I’d always found that good whiskey differs from all other alcohols in that it had never begged me to share it in large quantities. A case of beer is distributed throughout the party; tequila shots are poured indiscriminately. But fine whiskey is sipped and savored, shared only with close friends and family deemed worthy.
Because of this, whiskey has primarily been a private endeavor—two fingers after a long day or poured over the rocks on a lazy Sunday. Maybe I’d describe the smoky aroma to a family member or take the time to explain the finer points to a good friend, but I’m not one to pass around a bottle or order a round of whiskey shots. I’ll save that for those who still think Fireball is whiskey.
This may, in part, date back to my first experiences with whiskey. Like many, I was a teenager the first time I took a drink, and I clearly remember the taste of that Canadian whiskey my friend and I had swiped from his father’s liquor cabinet. It was just the two of us, cringing with every sip of V.O. and slowly growing dizzy as we decided to quell the burning by mixing our Seagram’s with Mountain Dew Code Red.
My next experience with whiskey came years later. The classic college booze was vodka—cheap, cheap vodka that came in plastic half gallons, smelled like nail polish remover and seemed always to be branded, in all its various incarnations, with a classically Russian name. This sufficed for a few years until I discovered a bottle of High Ten in the freezer at a pre-game party. I couldn’t bring myself to take another shot of vodka, but there was something about this High Ten that was different. While nearly as cheap as the Vladimir everyone else was drinking, this alcohol had a taste to it—one that I didn’t find altogether abhorrent. I alone drank that whiskey, and I think I liked it.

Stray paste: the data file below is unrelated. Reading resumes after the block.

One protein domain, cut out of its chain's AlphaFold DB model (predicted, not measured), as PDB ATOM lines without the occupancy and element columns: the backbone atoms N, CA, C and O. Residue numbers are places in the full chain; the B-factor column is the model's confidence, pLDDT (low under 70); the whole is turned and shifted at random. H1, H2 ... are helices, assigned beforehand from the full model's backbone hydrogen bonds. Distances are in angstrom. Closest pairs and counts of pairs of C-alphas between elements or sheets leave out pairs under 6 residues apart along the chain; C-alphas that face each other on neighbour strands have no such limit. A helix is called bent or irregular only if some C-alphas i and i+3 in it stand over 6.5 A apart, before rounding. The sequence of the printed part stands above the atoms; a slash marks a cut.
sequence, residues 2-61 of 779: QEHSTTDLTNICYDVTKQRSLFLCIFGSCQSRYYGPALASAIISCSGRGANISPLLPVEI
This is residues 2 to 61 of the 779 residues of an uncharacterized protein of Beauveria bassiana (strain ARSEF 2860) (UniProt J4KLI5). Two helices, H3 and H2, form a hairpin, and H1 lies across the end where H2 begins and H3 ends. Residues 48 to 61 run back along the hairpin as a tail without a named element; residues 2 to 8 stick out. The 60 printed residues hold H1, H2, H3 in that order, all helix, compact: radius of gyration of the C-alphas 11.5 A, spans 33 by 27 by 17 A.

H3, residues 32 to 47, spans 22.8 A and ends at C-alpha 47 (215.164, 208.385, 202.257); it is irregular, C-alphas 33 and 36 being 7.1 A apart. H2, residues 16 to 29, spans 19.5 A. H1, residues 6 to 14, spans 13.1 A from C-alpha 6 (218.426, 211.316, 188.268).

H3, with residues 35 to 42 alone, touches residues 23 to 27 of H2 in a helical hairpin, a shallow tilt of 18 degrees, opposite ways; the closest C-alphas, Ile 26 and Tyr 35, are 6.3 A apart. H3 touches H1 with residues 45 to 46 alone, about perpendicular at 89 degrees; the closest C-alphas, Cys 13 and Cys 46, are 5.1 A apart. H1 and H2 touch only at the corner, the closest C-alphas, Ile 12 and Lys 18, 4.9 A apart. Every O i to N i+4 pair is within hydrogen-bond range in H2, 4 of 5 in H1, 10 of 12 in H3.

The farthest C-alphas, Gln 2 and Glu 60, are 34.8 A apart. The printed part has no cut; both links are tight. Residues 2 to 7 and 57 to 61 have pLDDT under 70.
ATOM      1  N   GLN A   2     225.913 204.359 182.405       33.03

I drank whiskey alone through the years that followed, slowly developing a palate and discovering what I liked and didn’t. I sometimes discussed it with friends, but I primarily drank it alone.
That has all changed.
The opening of Saloon 151 has created the opportunity to sip, savor and try an ever-changing list of high-end whiskeys without having to hit the liquor store every weekend. I no longer have to endure the frustration of finding out—no matter what the online reviews say—that I don’t particularly enjoy the flavor profile of the bourbon on which I’ve just dropped all my Friday night spending money.
Better yet, Saloon 151 has made whiskey a social experience in West Chester. I have friends who’ve never tried anything outside of Crown Royal and Maker’s Mark who’re sitting beside me sharing thoughts on flights filled with Booker’s, Whistle Pig and Oblivion.
Don’t get me wrong: I still enjoy my lazy Sundays and a fat glass of bourbon after an awful day at the office. But much the way switching from Vladimir to High Ten introduced me to the notion that liquor doesn’t have to be one-dimensional, Saloon 151 has introduced new layers of complexity to my drinking life.
I think I’m going to like it.